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Versión: 20 R6 BETA


A 4D component is a set of 4D code and/or 4D forms representing one or more functionalities that you can add and use in your projects. For example, the 4D SVG component adds advanced commands and an integrated rendering engine that can be used to display SVG files.

You can develop and build your own 4D components, or download public components shared by the 4D community that can be found on GitHub.

When developing in 4D, the component files can be transparently stored in your computer or on a Github repository.

Componentes interpretados y compilados

Los componentes pueden ser interpretados o compilados. La carpeta del paquete de un componente puede contener:

  • ya sea una carpeta Proyecto (componente interpretado)
  • o un archivo .4DZ (componente compilado)

A 4D project running in interpreted mode can use either interpreted or compiled components. A 4D project running in compiled mode cannot use interpreted components. En este caso, sólo se pueden utilizar componentes compilados.

Cargando componentes


This page describes how to work with components in the 4D and 4D Server environments. En otros entornos, los componentes se gestionan de manera diferente:


Para cargar un componente en su proyecto 4D, usted puede:

Components declared in the dependencies.json file can be stored at different locations:

  • at the same level as your 4D project's package folder: this is the default location,
  • anywhere on your machine: the component path must be declared in the environment4d.json file
  • on a GitHub repository: the component path can be declared in the dependencies.json file or in the environment4d.json file, or in both files.

If the same component is installed at different locations, a priority order is applied.

dependencies.json vs environment4d.json


The dependencies.json file references all components required in your 4D project. This file must be located in the Sources folder of the 4D project folder, e.g.:


Puede contener:

  • names of components stored locally (default path or path defined in an environment4d.json file),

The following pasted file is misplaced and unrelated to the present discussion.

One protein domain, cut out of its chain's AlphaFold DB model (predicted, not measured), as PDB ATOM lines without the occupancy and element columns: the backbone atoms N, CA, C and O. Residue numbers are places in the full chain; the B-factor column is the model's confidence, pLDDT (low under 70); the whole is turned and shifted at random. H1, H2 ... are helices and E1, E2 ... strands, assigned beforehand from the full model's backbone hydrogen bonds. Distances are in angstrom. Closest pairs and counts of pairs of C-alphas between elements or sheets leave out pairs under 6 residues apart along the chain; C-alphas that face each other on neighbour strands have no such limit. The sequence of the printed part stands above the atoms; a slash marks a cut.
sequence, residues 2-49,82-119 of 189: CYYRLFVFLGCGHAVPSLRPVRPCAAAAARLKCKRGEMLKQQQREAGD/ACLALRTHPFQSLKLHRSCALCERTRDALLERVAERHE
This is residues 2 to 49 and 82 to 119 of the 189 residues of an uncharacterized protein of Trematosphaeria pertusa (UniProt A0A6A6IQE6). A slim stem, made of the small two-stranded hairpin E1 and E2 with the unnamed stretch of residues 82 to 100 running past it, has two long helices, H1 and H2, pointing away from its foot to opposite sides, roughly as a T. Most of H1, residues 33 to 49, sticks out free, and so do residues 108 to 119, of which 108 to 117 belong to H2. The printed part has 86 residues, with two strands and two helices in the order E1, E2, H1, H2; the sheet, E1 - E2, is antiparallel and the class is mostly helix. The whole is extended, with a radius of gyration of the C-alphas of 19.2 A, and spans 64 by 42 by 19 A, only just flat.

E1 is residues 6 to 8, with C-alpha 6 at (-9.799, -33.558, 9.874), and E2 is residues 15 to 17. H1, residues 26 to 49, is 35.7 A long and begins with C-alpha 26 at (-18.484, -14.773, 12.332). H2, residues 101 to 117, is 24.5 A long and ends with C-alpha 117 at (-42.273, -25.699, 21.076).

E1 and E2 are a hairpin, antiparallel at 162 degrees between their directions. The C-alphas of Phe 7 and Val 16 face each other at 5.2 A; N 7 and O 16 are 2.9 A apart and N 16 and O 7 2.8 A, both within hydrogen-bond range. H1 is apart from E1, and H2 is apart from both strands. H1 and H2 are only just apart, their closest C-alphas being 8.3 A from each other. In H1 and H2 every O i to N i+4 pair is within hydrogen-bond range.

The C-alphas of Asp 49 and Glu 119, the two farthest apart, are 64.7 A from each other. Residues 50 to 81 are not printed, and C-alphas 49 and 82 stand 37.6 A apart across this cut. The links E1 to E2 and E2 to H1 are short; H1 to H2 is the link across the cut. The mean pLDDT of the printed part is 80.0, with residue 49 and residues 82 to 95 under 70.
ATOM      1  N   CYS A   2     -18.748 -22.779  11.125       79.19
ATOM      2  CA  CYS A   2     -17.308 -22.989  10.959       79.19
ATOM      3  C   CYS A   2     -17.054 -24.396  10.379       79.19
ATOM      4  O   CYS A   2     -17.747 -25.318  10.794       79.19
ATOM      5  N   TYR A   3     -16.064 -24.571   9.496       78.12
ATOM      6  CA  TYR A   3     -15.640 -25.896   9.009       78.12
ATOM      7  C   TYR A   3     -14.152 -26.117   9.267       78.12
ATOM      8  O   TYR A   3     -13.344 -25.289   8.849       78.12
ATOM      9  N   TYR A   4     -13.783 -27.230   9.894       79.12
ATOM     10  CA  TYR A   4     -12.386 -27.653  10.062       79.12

• names of components stored on GitHub repositories (their path can be defined in this file or in an environment4d.json file).


El archivo environment4d.json es opcional. It allows you to define custom paths for some or all components declared in the dependencies.json file. This file can be stored in your project package folder or in one of its parent folders, at any level (up to the root).

Los principales beneficios de esta arquitectura son los siguientes:

  • you can store the environment4d.json file in a parent folder of your projects and decide not to commit it, allowing you to have your local component organization.
  • if you want to use the same GitHub repository for several of your projects, you can reference it in the environment4d.json file and declare it in the dependencies.json file.


Since components can be installed in different ways, a priority order is applied when the same component is referenced at several locations:

Máxima prioridad

  1. Components stored in the Components folder of the project.
  2. Componentes declarados en el archivo dependencies.json.
  3. Componentes 4D internos del usuario (por ejemplo, 4D NetKit, 4D SVG...)

Prioridad más baja


When a component cannot be loaded because of another instance of the same component located at a higher priority level, it is given the Overloaded status. The loaded component has the Overloading status.

(the environment4d.json declared path overrides the dependencies.json path to configure a local environment).

Declaring local components

You declare a local component in the dependencies.json file in the following way:

"dependencies": {
"myComponent1" : {},
"myComponent2" : {}

... where "myComponent1" and "myComponent2" are the name of the components to be loaded.

By default, if "myComponent1" and "myComponent2" are not declared in an environment4d.json file, 4D will look for the component's package folder (i.e. the project root folder of the component) at the same level as your 4D project's package folder, e.g.:


Thanks to this architecture, you can simply copy all your components at the same level as your projects and reference them in your dependencies.json files.